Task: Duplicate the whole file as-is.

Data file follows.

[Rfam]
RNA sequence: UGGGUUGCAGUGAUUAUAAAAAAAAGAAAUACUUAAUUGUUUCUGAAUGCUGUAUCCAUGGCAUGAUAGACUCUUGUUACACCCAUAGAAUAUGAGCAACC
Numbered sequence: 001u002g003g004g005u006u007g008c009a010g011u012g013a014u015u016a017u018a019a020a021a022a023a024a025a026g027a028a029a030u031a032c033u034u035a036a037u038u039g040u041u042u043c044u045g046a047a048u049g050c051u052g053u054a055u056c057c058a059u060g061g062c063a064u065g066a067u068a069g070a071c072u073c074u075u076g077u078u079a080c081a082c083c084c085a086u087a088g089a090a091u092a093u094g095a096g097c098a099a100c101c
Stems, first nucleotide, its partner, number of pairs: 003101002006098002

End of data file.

[Rfam]
RNA sequence: UGGGUUGCAGUGAUUAUAAAAAAAAGAAAUACUUAAUUGUUUCUGAAUGCUGUAUCCAUGGCAUGAUAGACUCUUGUUACACCCAUAGAAUAUGAGCAACC
Numbered sequence: 001u002g003g004g005u006u007g008c009a010g011u012g013a014u015u016a017u018a019a020a021a022a023a024a025a026g027a028a029a030u031a032c033u034u035a036a037u038u039g040u041u042u043c044u045g046a047a048u049g050c051u052g053u054a055u056c057c058a059u060g061g062c063a064u065g066a067u068a069g070a071c072u073c074u075u076g077u078u079a080c081a082c083c084c085a086u087a088g089a090a091u092a093u094g095a096g097c098a099a100c101c
Stems, first nucleotide, its partner, number of pairs: 003101002006098002